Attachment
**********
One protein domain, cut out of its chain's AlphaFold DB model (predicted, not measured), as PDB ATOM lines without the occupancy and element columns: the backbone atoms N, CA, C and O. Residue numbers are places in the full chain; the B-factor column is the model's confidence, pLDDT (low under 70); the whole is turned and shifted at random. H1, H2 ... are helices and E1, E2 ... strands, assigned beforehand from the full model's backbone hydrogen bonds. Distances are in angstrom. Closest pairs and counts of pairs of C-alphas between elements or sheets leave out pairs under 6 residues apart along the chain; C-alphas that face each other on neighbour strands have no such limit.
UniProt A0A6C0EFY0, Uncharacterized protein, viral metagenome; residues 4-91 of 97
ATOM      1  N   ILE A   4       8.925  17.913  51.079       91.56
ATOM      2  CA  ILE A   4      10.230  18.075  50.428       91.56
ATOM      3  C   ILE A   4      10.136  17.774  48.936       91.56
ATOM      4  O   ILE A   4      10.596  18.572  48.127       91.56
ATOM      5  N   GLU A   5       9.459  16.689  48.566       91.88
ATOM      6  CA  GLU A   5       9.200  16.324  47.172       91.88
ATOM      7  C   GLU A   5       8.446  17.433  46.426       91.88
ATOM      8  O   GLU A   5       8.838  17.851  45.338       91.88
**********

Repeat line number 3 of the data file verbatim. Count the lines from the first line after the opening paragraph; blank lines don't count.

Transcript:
ATOM      2  CA  ILE A   4      10.230  18.075  50.428       91.56